An Ohio woman visiting Yellowstone National Park was gored by a bison and thrown 10 feet into the air this week after she got too close to the animal, park officials said.
When the woman approached the bison at the Black Sand Basin boardwalk, west of the Old Faithful geyser on Memorial Day, the animal charged her.
“Consequently, the bison gored the woman and tossed her 10 feet into the air,” the Park Service said.
The woman suffered a puncture wound and other injuries and was taken to Eastern Idaho Regional Medical Center, the hospital for Yellowstone.
NBC News initially reported that the woman died of her injuries Tuesday. As of Wednesday afternoon, the Park Service had yet to say publicly what her condition was.
“The incident remains under investigation, and there is no additional information to share,” the Park Service said in its news release. “Wildlife in Yellowstone National Park are wild and can be dangerous when approached.”
Coleen Niemann, a spokeswoman for Eastern Idaho Regional Medical Center, told The Washington Post that the hospital “has had no recent patient death as a result of the injuries” in the events described by Yellowstone officials. Morgan Warthin, a Park Service spokesperson, did not give an update on the woman’s status and pointed to the hospital’s statement about there being “no recent patient death” from what happened at Yellowstone.
Bison, the largest mammals in North America, have injured more people at Yellowstone than any other animal, according to the Park Service. Bison are unpredictable and enormously strong, and although they can weigh as much as one ton and stand around six feet at the shoulder, bison can run up to 35 mph, which is “three times faster than humans,” the Park Service says. They can also jump up to six feet vertically “and can quickly pivot to combat predators,” according to the National Wildlife Federation.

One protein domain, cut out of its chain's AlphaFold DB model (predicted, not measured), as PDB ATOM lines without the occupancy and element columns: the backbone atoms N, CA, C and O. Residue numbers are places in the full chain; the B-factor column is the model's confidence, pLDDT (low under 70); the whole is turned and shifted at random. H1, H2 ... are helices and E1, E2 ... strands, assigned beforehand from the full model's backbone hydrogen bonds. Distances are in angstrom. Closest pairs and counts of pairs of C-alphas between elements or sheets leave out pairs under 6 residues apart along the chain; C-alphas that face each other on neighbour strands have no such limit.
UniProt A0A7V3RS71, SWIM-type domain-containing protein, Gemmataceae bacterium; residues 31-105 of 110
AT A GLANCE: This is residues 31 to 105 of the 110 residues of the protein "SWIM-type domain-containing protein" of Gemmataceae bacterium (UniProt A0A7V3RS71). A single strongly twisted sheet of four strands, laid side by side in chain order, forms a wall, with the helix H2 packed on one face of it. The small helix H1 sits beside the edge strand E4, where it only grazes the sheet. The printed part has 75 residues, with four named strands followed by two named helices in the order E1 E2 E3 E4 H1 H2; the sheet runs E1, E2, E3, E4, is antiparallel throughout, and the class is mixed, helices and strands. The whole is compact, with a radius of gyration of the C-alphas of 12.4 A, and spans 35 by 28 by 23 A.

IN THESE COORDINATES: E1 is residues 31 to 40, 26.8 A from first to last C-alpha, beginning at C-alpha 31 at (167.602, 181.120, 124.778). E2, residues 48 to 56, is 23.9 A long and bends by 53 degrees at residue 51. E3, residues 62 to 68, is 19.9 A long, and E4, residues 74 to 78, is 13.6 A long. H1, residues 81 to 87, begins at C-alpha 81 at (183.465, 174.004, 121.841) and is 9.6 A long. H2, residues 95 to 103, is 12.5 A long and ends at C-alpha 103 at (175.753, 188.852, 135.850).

Yellowstone is the only place in the United States where bison have continuously lived since the prehistoric age, according to the Interior Department. Between 2,300 and 5,500 bison live in Yellowstone, according to the Park Service. The Yellowstone bison are considered special because “they’re the pure descendants (free of cattle genes) of early bison that roamed our country’s grasslands,” Interior says.
Monday’s incident is the first reported this year of a visitor being gored by a bison after getting too close to the animal, the Park Service said. It is unclear whether the two other people inside the 25-yard limit were also injured.
Yellowstone officials have stressed that visitors must give animals space if they come near campsites, trails, boardwalks, parking lots or developed areas. Visitors should stay more than 25 yards away from all large animals, such as bison, elk, bighorn sheep, deer, moose and coyotes, the Park Service says. It advises guests to stay at least 100 yards from bears and wolves.
“If need be, turn around and go the other way to avoid interacting with a wild animal in close proximity,” the service said in its news release.